Bloomington, Ind. - There's a Lynch family reunion scheduled for Saturday in Muncie.
When the Hoosiers take on Ball State at 6:30 p.m. in Muncie, the elder Lynch, Bill, will be in the Indiana coaches box in the Scheumann Stadium. His oldest son, 28-year-old Billy, will be roaming the IU sidelines coaching the Hoosier wide receivers, while his youngest son, Kevin, 19, will be making the trip from his own game at Franklin to sit in the stands to watch the match-up.
The middle son – 22-year-old Joey – will be on the opposite sideline, quarterbacking Ball State as the MAC team tries to spring an upset against its Big Ten counterpart.
The only immediate family member whose location is still a bit unaccounted for is Bill's wife, Linda, who is probably having the toughest time dealing with this family football tug-of-war.
"She'll probably be in the car," joked Billy.
While Bill, Billy and Joey have had the distraction of preparing for this weekend's contest pitting a pair of 1-0 teams, it's Linda who is left in the middle, a situation she'll probably be glad to have behind her on Sunday.
"She's not really enjoying this week too much," Bill said. "I've said to people I want to take myself out of the equation and see which son she really likes the best."
"I know the answer to that," responded Billy.
Billy also thinks that the youngest son, Kevin, wouldn't be as torn over the game's outcome if it was just the two siblings going head to head, but he thinks the father's influence could carry some weight as well.
"I'd say if it was just me vs. Joey, he'd be pulling for Joey 100 percent," Billy said. "But because he is at that private school getting a good education and (Bill) is paying for it, I'd say he's a little more in the middle."
For the three competitors, though, the task of preparing for the game has served as a good distraction to a situation that might not be unique, but is certainly unusual. It's also been an added bonus that both Lynches coach the offensive side and won't have to worry about scheming how to slow down Joey and the Cardinal offense.
"The game of football is so specialized now," Bill said. "We are on offense. We have our hands full trying to figure out a way to get a first down, let alone trying to stop the other team's quarterback. That part has made it a little bit easier on all of us."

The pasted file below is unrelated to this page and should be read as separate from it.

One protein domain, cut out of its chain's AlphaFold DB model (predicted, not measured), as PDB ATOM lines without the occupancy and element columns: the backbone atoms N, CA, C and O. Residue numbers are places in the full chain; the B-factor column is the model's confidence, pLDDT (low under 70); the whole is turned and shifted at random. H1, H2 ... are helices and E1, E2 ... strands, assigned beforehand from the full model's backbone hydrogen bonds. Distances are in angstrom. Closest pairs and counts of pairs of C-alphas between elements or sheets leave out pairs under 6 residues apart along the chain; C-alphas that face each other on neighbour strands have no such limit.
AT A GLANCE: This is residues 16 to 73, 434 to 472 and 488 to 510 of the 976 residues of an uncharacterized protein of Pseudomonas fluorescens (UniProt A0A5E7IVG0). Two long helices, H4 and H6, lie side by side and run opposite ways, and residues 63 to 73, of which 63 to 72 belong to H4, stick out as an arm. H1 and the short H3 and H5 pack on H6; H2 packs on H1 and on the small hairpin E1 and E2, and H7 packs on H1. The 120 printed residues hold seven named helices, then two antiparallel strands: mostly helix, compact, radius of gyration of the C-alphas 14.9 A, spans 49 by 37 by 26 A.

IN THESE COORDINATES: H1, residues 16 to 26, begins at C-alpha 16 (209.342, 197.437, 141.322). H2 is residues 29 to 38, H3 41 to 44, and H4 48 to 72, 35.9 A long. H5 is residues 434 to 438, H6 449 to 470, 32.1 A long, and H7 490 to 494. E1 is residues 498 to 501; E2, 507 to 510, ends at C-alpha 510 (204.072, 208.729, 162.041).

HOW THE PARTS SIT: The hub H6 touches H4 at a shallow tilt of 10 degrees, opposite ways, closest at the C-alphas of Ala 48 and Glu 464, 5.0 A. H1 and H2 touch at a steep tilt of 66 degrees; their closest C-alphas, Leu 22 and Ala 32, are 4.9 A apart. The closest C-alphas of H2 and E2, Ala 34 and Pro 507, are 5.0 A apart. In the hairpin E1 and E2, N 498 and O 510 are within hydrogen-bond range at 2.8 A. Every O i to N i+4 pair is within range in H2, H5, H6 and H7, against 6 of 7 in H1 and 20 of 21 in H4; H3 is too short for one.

Even when the Hoosier offense is off the field, the Lynches won't have much of an opportunity to focus on what kind of game Joey is having.
"That's the time…you're doing the communication with the other offensive staff guys," Bill said. "You might be talking to the offensive line coach about protection, you might be talking to the running backs coach about something he sees, I'm in the box with our quarterbacks coach Matt Canada, and Billy is on the field.
"That's when we do our communicating…all you're concerned about is when it gets to third down so you know you have to be ready to go back on the field."
Billy, meanwhile, has been a bit relieved in the fact that the week's preparation has kept him from thinking a great deal about competing against his brother.
"All along you get asked questions and you say it will be just another game, but deep down you don't know if it's going to be like that," Billy said. "But true to form, you get in there Sunday and start breaking down coverages, it really becomes a distant part of it."
It likely won't be until after the day after the game that Bill think he'll have a good chance to sit down and watch the game film and take a closer look at how his middle son performs against the Hoosiers. He also says that once the final horn sounds, there won't be a bigger fan of the Cardinals than him, who coached Ball State from 1995-02.
"As soon as it's over, I'm going to pull for them as hard as I can for the next 10 weeks," Bill said.
Family Feud Brewing in Muncie
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